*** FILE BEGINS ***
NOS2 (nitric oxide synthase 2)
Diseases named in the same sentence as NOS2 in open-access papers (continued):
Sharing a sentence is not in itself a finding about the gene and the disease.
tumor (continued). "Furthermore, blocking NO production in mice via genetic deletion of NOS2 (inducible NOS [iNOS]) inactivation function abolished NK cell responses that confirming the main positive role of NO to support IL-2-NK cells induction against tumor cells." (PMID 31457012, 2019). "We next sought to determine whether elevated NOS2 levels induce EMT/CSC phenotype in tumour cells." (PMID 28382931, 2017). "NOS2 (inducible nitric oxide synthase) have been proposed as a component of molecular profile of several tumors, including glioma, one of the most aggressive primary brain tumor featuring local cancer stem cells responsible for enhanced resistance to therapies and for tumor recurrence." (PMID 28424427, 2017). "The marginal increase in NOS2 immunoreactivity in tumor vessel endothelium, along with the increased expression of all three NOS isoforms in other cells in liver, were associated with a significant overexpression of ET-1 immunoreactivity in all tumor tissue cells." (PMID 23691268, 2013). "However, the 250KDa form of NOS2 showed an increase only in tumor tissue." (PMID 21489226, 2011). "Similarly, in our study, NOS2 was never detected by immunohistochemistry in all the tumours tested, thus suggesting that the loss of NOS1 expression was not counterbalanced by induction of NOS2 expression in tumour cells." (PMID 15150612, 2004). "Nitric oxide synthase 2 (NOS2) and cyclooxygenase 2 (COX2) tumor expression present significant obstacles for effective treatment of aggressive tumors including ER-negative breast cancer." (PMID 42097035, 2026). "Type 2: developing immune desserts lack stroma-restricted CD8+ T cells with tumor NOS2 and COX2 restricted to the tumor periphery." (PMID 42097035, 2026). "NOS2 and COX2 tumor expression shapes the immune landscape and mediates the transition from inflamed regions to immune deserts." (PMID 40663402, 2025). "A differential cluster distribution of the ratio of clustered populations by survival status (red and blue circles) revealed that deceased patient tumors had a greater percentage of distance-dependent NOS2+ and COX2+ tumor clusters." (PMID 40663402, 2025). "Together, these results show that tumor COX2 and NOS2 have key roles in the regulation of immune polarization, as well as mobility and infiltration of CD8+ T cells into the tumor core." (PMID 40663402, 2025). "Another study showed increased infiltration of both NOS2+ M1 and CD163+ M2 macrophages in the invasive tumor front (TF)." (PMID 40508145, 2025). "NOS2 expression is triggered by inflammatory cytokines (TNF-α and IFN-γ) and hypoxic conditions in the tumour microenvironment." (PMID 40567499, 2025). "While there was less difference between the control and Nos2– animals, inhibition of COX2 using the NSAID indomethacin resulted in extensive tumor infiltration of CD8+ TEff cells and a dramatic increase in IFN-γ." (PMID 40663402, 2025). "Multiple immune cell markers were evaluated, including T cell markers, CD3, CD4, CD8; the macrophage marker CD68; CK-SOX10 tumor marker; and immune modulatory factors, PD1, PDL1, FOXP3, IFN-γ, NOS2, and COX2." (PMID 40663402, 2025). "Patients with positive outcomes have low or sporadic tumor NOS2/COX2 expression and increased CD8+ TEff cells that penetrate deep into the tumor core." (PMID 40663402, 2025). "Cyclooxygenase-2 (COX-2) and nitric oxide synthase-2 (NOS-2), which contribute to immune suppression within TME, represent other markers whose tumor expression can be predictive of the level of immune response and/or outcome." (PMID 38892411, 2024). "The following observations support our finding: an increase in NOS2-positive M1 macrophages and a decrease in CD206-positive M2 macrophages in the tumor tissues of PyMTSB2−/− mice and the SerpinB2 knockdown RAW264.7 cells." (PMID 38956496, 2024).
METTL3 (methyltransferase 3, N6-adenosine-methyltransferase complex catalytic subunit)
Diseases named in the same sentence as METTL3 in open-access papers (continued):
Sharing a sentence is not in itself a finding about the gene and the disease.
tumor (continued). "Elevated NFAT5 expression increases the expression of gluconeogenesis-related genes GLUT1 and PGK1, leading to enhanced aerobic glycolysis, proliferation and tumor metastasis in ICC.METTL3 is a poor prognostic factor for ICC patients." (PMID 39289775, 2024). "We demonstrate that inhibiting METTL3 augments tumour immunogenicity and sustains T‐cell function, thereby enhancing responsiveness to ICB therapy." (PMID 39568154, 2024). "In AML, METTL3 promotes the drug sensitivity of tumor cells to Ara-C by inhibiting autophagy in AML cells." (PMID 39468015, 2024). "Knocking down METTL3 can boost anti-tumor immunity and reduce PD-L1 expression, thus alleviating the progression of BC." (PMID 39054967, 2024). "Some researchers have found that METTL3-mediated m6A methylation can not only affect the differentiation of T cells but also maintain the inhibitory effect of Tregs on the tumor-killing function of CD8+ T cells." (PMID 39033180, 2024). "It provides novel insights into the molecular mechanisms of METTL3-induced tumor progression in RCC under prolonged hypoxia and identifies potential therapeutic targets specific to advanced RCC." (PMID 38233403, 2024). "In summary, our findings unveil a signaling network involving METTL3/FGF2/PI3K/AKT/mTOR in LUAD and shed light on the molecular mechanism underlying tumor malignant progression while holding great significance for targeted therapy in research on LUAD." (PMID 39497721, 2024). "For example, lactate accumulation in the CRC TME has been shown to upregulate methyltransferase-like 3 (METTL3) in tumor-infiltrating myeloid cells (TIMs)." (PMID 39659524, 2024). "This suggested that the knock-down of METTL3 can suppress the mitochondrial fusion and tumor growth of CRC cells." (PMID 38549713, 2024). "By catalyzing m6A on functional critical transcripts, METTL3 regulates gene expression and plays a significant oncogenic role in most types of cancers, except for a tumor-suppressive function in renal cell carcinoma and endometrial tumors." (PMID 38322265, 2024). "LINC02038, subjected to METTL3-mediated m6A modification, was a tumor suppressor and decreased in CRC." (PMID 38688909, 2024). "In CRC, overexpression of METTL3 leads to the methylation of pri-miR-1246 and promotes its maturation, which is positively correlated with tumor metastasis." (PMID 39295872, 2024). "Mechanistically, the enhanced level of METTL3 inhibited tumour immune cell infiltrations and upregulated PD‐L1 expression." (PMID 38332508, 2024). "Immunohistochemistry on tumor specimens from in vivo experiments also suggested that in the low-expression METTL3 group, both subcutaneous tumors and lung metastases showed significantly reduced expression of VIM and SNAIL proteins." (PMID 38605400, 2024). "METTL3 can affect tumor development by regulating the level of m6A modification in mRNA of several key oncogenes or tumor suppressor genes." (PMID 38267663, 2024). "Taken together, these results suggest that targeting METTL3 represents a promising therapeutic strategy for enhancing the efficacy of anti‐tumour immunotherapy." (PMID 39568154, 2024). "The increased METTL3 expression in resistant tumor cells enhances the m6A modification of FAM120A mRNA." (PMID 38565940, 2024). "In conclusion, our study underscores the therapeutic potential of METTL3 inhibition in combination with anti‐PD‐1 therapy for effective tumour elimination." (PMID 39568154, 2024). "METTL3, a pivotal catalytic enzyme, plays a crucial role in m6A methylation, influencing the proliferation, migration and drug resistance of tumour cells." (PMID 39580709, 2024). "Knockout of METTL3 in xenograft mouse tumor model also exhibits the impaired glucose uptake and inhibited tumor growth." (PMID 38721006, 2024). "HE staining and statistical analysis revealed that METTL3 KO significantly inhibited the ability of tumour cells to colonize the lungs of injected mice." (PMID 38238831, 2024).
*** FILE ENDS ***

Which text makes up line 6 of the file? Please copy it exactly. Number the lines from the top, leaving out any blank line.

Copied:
Diseases named in the same sentence as METTL3 in open-access papers (continued):